Patisserie Valerie was in such dire straits that managers had ordered puff pastry be made from margarine rather than butter as a cost-cutting measure, its new owners have revealed.
Causeway Capital bought the chain after it fell into administration following the discovery of a multi million-pound hole in its accounts.
They plan to invest in the remaining 96 shops and boost online sales.
Causeway also plans to revamp the menu and provide new uniforms for staff.
“We will take every single recipe apart and put it back together,” said Matt Scaife from Causeway.
When his firm took over, there was “underinvestment in the business,” he said.
“A lot of things had been pulled out, investment in training and people, and most importantly the recipes.”
But he was heartened by the approach of the staff.
When his team took over he found “quite a lot of optimism”.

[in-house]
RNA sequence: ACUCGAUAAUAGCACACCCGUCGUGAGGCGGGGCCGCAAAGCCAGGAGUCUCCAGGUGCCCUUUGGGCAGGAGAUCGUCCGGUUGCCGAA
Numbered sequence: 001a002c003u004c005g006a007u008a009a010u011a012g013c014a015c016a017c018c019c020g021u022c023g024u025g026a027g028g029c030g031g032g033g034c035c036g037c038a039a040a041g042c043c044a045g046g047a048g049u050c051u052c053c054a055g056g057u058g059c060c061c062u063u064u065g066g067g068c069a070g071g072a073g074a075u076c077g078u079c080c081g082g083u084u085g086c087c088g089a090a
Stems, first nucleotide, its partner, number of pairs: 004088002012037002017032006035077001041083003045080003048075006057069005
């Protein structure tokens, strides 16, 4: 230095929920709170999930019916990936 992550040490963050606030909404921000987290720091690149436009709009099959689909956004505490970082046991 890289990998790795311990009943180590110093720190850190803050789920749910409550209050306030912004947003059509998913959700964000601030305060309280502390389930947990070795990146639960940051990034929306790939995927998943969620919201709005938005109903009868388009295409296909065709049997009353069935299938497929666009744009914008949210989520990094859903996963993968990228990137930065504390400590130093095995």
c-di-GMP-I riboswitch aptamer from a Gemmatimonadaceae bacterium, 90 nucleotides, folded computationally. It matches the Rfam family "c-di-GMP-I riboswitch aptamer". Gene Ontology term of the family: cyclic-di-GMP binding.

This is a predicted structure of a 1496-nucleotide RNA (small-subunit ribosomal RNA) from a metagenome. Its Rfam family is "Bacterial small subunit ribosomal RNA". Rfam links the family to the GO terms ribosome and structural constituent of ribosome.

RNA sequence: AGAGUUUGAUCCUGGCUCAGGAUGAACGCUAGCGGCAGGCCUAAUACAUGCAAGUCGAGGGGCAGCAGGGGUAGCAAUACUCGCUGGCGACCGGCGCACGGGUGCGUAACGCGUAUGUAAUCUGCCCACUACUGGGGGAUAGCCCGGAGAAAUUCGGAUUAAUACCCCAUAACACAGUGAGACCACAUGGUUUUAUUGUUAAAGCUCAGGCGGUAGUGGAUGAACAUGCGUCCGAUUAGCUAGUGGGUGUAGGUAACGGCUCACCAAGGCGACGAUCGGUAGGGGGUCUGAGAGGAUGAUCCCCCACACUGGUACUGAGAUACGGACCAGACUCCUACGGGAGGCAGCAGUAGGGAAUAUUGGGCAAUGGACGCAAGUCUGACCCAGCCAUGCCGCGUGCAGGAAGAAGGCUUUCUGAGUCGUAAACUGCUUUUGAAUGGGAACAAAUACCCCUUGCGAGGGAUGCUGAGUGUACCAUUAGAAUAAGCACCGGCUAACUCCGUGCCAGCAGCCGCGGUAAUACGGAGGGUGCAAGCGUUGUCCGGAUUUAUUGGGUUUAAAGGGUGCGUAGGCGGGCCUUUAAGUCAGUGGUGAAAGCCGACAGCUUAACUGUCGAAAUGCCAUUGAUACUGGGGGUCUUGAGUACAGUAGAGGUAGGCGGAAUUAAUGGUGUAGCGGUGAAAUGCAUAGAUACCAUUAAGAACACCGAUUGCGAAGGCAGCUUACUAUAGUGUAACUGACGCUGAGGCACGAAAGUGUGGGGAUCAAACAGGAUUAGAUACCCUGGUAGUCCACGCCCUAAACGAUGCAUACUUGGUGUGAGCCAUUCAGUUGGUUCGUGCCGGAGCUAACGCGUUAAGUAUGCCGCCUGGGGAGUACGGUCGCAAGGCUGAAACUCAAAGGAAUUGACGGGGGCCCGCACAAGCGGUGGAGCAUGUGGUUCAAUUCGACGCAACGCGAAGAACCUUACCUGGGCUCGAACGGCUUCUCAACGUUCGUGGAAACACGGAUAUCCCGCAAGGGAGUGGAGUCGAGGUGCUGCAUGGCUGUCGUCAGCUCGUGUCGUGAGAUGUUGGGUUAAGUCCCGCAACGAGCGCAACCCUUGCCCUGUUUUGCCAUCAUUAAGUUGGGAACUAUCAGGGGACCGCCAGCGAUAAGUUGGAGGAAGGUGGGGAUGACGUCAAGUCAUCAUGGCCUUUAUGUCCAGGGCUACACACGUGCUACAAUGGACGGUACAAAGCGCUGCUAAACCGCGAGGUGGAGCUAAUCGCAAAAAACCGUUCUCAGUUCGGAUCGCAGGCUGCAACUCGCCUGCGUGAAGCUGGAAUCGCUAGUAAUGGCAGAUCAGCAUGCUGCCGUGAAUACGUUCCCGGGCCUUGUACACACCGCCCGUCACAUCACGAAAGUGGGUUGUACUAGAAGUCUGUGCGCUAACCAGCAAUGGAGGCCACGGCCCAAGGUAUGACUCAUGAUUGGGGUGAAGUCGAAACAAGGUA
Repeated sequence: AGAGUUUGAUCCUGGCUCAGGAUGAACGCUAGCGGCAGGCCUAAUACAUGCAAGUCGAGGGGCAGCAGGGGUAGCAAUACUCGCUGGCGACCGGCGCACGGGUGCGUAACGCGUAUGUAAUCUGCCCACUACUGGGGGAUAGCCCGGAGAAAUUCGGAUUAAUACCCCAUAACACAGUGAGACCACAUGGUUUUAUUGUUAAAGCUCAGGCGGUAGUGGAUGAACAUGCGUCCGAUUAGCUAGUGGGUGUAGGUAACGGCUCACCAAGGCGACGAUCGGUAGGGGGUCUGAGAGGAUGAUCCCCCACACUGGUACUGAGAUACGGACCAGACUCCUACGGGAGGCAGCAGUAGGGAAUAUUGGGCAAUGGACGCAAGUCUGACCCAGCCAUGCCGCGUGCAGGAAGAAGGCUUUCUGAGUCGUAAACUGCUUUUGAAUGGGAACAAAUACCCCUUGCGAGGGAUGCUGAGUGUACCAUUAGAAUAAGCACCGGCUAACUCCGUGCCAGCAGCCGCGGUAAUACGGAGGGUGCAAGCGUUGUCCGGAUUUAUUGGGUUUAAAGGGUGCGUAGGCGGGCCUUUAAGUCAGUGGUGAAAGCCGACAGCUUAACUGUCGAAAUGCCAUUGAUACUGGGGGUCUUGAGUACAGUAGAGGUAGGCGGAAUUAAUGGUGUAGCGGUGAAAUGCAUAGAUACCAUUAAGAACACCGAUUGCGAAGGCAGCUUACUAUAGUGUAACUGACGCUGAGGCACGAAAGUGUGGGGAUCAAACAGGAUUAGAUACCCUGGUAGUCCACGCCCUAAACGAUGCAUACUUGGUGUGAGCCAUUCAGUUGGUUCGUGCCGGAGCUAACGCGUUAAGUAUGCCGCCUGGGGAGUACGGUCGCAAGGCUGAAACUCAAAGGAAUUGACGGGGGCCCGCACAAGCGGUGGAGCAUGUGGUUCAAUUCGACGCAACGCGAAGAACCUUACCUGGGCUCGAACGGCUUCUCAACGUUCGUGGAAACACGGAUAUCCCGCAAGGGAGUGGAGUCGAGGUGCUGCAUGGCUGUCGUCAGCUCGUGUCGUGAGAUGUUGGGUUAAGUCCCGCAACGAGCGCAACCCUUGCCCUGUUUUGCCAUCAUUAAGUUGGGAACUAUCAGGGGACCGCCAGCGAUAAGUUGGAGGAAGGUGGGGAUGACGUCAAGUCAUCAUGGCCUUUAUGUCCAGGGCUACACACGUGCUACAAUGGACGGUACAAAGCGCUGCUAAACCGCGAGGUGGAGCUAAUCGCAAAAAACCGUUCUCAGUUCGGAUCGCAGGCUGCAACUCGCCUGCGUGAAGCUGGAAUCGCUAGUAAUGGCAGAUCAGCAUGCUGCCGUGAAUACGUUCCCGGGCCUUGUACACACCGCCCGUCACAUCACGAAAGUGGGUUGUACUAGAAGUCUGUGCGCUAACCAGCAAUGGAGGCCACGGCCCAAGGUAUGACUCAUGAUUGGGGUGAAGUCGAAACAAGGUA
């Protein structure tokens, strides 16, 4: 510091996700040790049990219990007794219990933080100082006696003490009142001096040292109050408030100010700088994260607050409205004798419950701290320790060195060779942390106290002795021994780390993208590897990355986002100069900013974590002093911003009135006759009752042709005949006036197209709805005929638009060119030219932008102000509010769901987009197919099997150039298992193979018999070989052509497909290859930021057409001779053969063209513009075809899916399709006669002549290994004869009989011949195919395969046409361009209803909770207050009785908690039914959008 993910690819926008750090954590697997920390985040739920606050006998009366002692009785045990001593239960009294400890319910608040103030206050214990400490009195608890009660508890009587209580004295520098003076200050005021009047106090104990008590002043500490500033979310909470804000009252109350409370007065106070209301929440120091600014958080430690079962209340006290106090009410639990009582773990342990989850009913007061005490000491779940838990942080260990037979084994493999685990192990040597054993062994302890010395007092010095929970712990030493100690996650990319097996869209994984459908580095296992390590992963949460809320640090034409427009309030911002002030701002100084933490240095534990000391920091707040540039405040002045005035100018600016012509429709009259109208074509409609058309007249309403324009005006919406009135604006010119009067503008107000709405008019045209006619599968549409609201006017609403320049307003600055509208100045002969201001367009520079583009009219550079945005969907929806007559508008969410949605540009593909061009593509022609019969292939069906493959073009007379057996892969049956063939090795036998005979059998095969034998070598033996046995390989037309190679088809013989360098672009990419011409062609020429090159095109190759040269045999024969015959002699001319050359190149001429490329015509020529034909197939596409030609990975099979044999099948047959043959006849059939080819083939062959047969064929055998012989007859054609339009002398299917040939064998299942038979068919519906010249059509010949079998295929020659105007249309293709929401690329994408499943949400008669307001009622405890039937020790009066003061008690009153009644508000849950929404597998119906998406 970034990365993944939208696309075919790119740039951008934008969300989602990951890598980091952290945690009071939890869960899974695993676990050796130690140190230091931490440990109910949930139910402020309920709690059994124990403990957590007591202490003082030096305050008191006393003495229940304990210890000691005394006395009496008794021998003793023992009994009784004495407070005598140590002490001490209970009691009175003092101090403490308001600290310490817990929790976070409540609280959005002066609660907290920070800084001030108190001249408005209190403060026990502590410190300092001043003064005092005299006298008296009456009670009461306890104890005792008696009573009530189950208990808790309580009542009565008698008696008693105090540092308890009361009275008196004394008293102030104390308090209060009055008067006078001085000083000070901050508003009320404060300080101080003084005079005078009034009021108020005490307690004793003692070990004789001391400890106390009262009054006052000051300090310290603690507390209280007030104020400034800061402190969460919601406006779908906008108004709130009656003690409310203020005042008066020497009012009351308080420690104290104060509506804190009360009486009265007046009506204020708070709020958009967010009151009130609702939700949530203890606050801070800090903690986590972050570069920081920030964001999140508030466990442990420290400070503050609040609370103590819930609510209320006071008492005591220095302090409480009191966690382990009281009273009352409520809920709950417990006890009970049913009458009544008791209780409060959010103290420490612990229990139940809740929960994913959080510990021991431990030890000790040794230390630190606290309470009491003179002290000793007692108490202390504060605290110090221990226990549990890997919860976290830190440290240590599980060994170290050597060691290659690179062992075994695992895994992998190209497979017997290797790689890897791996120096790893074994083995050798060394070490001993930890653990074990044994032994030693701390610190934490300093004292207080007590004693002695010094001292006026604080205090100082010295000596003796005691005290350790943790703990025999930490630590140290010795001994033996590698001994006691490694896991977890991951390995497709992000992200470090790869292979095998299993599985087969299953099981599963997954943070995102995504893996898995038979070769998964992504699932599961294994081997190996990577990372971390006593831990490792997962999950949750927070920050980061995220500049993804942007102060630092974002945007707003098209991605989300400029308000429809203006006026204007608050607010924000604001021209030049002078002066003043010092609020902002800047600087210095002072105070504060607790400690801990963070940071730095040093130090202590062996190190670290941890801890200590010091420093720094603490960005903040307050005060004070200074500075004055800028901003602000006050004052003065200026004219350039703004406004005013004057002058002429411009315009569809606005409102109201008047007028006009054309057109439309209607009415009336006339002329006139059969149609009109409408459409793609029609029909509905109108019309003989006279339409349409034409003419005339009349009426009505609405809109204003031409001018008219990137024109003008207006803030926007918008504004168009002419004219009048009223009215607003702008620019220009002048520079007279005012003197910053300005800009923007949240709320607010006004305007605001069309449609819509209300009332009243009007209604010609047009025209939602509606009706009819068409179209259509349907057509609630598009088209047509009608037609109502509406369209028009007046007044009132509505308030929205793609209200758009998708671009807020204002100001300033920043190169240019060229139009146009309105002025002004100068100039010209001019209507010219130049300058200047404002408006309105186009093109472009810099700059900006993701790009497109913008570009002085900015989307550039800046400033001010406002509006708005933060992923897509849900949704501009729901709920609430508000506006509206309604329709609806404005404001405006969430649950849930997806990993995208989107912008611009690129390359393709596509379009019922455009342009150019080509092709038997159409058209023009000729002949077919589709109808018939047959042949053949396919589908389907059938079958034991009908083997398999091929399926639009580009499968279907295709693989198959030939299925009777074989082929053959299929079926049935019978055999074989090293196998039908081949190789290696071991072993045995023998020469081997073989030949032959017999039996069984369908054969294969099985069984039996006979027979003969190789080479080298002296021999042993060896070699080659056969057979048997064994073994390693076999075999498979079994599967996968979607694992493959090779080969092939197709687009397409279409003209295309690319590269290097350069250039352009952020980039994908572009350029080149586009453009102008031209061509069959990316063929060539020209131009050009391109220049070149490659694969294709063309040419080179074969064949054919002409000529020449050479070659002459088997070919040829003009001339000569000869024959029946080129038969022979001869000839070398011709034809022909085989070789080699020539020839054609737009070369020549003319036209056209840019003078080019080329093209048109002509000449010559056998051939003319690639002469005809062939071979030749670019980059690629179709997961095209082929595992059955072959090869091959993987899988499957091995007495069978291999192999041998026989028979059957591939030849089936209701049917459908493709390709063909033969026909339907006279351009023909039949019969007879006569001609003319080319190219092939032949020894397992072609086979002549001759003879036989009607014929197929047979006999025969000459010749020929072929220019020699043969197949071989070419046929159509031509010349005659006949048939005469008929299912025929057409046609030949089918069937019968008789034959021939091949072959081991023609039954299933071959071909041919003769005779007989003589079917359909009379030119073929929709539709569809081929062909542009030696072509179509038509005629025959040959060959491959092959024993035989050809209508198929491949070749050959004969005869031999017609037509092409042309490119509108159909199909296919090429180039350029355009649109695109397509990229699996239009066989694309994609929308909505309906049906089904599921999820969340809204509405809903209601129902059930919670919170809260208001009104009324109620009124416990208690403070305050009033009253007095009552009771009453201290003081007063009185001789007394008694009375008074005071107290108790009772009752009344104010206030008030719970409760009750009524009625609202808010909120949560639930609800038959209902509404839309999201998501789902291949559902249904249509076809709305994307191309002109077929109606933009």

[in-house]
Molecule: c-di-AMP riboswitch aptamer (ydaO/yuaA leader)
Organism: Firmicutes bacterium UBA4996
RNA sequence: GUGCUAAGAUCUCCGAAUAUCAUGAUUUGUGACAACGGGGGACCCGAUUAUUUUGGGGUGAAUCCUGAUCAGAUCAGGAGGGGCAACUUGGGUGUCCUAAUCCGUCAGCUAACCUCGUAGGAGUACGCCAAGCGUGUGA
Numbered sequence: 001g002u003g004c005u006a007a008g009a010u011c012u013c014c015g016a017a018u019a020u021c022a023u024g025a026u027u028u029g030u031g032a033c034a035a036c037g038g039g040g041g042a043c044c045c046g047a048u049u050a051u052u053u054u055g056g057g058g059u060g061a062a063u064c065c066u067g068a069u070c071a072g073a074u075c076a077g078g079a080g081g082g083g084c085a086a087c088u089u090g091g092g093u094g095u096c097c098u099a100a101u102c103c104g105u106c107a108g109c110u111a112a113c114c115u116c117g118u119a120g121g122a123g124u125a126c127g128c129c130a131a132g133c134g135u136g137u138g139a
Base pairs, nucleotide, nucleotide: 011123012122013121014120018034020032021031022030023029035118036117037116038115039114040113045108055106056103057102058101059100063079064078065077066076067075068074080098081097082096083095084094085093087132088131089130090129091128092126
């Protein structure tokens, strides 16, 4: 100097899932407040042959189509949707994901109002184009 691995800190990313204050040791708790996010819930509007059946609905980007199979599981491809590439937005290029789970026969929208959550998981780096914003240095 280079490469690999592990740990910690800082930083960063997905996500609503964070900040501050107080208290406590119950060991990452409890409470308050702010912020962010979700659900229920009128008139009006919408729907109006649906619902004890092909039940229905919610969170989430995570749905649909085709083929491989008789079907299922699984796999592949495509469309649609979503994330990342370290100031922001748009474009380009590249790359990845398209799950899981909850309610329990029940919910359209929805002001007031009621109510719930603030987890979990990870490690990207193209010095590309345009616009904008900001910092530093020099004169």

“There’s a huge amount of passion in the business.”
The firm has a tool to customise cakes for special occasions which he hopes will help increase sales.
Under its previous owners the business struggled to cope with competition in an industry which typically has thin profit margins.
From 3 July, the firm will start to roll out new menus, a new logo and a new, blue uniform for staff.
Mr Scaife hopes high-end confectionery will appeal to customers planning for special occasions.
“If you are meeting your mum you might take her somewhere more special and you might go to Patisserie Valerie,” he said.
His firm wants to avoid the mistakes of previous owners by investing to keep the chain exciting. That will mean continuously reinvesting so it can fulfil its potential, he suggests.
“Imagine you brought a patisserie business to Soho in 1926. It’s the flapper jazz scene. Imagine how exciting that was,” he says.
“Now imagine reinvesting 5% a year since 1926 rather than pulling money out of it.